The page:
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Jimenez v. Berryhill

United States District Court, E.D. Texas, Sherman Division

September 21, 2017

BREEZY JIMENEZ
v.
NANCY A. BERRYHILL, ACTING COMMISSIONER OF SOCIAL SECUIRTY ADMINISTRATION

          NOWAK JUDGE.

          MEMORANDUM ADOPTING REPORT AND RECOMMENDATION OF THE UNITED STATES MAGISTRATE JUDGE

          AMOS L. MAZZANT UNITED STATES DISTRICT JUDGE.

         Came on for consideration the report of the United States Magistrate Judge in this action, this matter having been heretofore referred to the Magistrate Judge pursuant to 28 U.S.C. § 636. On August 16, 2017, the report of the Magistrate Judge was entered containing proposed findings of facts and recommendations that the Administrative Law Judge be affirmed. Having received the report and recommendation of the Magistrate Judge (Dkt. #22), having considered each of Plaintiff's timely-filed objections (Dkt. #23), and having conducted a de novo review of Plaintiff's claims and all relevant pleadings, the Court is of the opinion that the findings and conclusions of the Magistrate Judge are correct; and the Court hereby adopts the Magistrate Judge's report (Dkt. #22) as the findings and conclusions of the Court.

         BACKGROUND

         The facts in this case have been set forth in detail by the Magistrate Judge, and need not be duplicated in their entirety herein (see Dkt. #22). In summary, on April 17, 2012, and April 20, 2012, respectively, Breezy Jimenez (“Plaintiff”) filed applications for disability insurance benefits (“DIB”) and supplemental security income benefits (“SSI”) under Title II and XVI of the Social Security Act (“Act”), alleging an onset of disability date of May 30, 2009 [TR at 234, 244]. Plaintiff's applications were initially denied on August 23, 2012, after which Plaintiff requested a hearing before an administrative law judge (“ALJ”). Id. at 153-64. The ALJ conducted a hearing on August 26, 2013, and heard testimony from Plaintiff and a vocational expert (“VE”), Mr. James P. Grier. Id. at 94-122.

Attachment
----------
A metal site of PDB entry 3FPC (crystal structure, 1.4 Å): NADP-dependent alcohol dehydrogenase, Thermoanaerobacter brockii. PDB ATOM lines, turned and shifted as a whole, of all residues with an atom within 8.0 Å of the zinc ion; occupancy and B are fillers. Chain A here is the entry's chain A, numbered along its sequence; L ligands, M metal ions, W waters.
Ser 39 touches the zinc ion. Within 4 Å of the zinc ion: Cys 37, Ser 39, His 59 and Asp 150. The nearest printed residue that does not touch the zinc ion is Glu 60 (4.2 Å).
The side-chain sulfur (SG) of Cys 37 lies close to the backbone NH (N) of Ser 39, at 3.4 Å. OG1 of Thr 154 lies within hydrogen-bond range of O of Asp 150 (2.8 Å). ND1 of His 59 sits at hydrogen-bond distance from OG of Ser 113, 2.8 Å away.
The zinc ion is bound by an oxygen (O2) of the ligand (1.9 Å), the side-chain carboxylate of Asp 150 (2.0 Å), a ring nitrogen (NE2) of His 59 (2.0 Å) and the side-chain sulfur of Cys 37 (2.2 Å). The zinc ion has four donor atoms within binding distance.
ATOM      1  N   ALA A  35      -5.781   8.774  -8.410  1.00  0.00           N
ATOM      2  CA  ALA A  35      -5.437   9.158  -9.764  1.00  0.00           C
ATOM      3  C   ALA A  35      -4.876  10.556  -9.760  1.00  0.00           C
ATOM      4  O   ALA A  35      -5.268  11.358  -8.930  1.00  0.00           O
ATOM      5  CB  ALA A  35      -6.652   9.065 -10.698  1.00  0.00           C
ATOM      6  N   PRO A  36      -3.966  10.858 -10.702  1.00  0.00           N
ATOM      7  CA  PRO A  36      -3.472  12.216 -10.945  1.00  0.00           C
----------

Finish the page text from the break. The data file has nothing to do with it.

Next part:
Plaintiff was represented by counsel at the hearing, during which she amended the alleged onset date to December 12, 2010. Id. at 96, 233. On September 16, 2013, the ALJ issued an unfavorable decision, denying benefits and finding Plaintiff was not disabled at Step Five of the prescribed sequential evaluation process (discussed infra). Id. at 19-38. On October 29, 2013, Plaintiff sought review before the Appeals Council. Id. at 72-73. The Appeals Council initially denied review on March 25, 2015, but later set aside this action to consider additional information, including a brief filed by Plaintiff's counsel. Id. at 1. The Appeals Council again denied review on August 27, 2015, concluding there was “no reason under our rules to review the Administrative Law Judge's decision.” The ALJ's decision is the final decision of the Commissioner. Id. at 1-7.

         On April 19, 2016, Plaintiff filed her Complaint in this Court (Dkt. #1). On August 16, 2017, the Magistrate Judge issued a Report and Recommendation (Dkt. #22). On August 30, 2017, Plaintiff filed his Objections to Report and Recommendation of Magistrate Ruling (Dkt. #23).

         Plaintiff objects to the Magistrate Judge's recommended findings, stating the report and recommendation is inconsistent with the Fifth Circuit's recent decision in Kneeland v. Berryhill, 850 F.3d 749 (5th Cir. 2017). Plaintiff claims the ALJ's written decision does not include a sufficient analysis of the required factors which must be considered under 20 C.F.R. § 404.1527(c) when deciding to disregard or not wholly accept the opinions of Plaintiff's treating or examining sources.

         Citing Kneeland v. Berryhill, 850 F.3d 749 (5th Cir. 2017), Plaintiff argues that “absent reliable medical evidence from a treating or examining physician controverting the claimant's treating specialist, an ALJ may reject the opinion of the treating physician only if the ALJ performs a detailed analysis of the treating physician's views under the criteria set forth in 20 C.F.R. § 404.1527(c)(2).” (Dkt. #23 at 3). Plaintiff objects to the Magistrate Judge's Report and Recommendation on the basis that the explanation within the ALJ's decision-“while sufficient to establish controlling weight could not be assigned to Dr. Weinstein's and Dr. Obinnah's opinions-was deficient in [the ALJ's] application of the 20 C.F.R. § 404.1527(c) factors before rejecting their opinions totally.” (Dkt. #23 at 2).